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Immunotherapy Using Tumor Infiltrating Lymphocytes for Patients With Metastatic Human Papillomavirus-Associated Cancers

Information source: National Institutes of Health Clinical Center (CC)
ClinicalTrials.gov processed this data on August 23, 2015
Link to the current ClinicalTrials.gov record.

Condition(s) targeted: Cervical Cancer; Oropharyngeal Cancer; Vaginal Cancer; Anal Cancer; Penile Cancer

Intervention: Fludarabine (Drug); Cycolphosphamide (Drug); Young TIL (Biological); Aldesleukin (Drug)

Phase: Phase 2

Status: Recruiting

Sponsored by: National Cancer Institute (NCI)

Official(s) and/or principal investigator(s):
Steven A Rosenberg, M.D., Principal Investigator, Affiliation: National Cancer Institute (NCI)

Overall contact:
Jessica G Yingling, R.N., Phone: (866) 820-4505, Email: ncisbirc@mail.nih.gov


Background: The human papillomavirus (HPV) can cause a number of cancers, including cervical and throat cancers. The NCI Surgery Branch has developed an experimental therapy that involves taking white blood cells from patients' tumors, growing them in the laboratory in large numbers, and then giving the cells back to the patient. These cells are called Tumor Infiltrating Lymphocytes, or TIL and we have given this type of treatment to over 200 patients with melanoma. Researchers want to know if TIL shrink s tumors in people with HPV-related cancer. In this study, we are selecting a specific subset of white blood cells from the tumor that we think are the most effective in fighting tumors and will use only these cells in making the tumor fighting cells. Objective: The purpose of this study is to see if these specifically selected tumor fighting cells can cause HPV-related cancers to shrink and to see if this treatment is safe. Eligibility:

- Adults age 18-66 with HPV-related cancer who have a tumor that can be safely removed.

Design: Work up stage: Patients will be seen as an outpatient at the NIH clinical Center and undergo a history and physical examination, scans, x-rays, lab tests, and other tests as needed. Surgery: If the patients meet all of the requirements for the study they will undergo surgery to remove a tumor that can be used to grow the TIL product. Leukapheresis: Patients may undergo leukapheresis to obtain additional white blood cells. {Leukapheresis is a common procedure, which removes only the white blood cells from the patient.} Treatment: Once their cells have grown, the patients will be admitted to the hospital for the conditioning chemotherapy, the TIL cells and aldesleukin. They will stay in the hospital for about 4 weeks for the treatment. Follow up: Patients will return to the clinic for a physical exam, review of side effects, lab tests, and scans about every 1-3 months for the first year, and then every 6 months to 1 year as long as their tumors are shrinking. Follow up visits will take up to 2 days.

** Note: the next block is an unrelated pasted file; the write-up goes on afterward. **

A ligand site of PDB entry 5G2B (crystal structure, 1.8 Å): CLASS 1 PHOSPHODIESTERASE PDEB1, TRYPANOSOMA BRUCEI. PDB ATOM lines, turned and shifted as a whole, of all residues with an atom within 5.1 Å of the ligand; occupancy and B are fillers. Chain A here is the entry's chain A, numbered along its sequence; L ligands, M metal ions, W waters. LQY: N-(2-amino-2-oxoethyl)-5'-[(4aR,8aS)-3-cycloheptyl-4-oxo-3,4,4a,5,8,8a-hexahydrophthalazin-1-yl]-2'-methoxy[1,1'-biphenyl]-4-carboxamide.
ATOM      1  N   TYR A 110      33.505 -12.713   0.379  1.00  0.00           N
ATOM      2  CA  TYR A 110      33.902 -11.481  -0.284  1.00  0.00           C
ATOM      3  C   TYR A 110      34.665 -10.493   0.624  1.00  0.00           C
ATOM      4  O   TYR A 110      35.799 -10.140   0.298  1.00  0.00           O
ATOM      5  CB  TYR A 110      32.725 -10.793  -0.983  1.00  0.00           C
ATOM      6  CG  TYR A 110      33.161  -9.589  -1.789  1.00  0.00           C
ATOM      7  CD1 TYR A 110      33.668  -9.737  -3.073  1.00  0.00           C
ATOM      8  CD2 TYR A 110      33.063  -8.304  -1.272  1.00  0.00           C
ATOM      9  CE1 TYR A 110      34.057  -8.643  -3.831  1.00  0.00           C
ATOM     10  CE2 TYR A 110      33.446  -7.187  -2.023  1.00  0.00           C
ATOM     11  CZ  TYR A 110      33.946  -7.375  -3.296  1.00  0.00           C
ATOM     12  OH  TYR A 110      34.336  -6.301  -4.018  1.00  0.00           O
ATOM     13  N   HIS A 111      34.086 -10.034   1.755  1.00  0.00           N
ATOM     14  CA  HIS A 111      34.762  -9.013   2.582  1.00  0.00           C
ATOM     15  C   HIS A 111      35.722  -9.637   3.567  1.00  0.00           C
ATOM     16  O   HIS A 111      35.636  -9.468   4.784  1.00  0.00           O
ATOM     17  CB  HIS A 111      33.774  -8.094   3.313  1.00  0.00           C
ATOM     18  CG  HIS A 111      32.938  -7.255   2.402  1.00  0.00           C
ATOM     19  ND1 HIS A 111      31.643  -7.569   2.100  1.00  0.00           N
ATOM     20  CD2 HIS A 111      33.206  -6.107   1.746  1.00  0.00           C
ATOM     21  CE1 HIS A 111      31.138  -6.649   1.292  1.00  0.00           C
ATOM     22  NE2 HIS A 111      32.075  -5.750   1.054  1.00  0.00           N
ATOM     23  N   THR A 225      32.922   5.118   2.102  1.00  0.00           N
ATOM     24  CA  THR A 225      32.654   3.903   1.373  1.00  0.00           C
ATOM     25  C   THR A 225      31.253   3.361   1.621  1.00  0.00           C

Clinical Details

Official title: A Phase II Study of Lymphodepletion Followed by Autologous Tumor-Infiltrating Lymphocytes and High-Dose Aldesleukin for Human Papillomavirus-Associated Cancers

Study design: Allocation: Non-Randomized, Endpoint Classification: Safety/Efficacy Study, Intervention Model: Parallel Assignment, Masking: Open Label, Primary Purpose: Treatment

Primary outcome: To determine if autologous Young TIL infused in conjunction with high dose aldesleukin following a nonmyeloablative lymphodepleting preparative regimen can mediate tumor regression in patients with metastatic or locally advanced refractory/recur...

Detailed description: Background:

- Metastatic or locally advanced refractory/recurrent human papillomavirus

(HPV)-associated malignancies (cervical, vulvar, vaginal, penile, anal, and oropharyngeal) are incurable and poorly palliated by standard therapies.

- Administration of autologous tumor infiltrating lymphocytes (TIL) generated from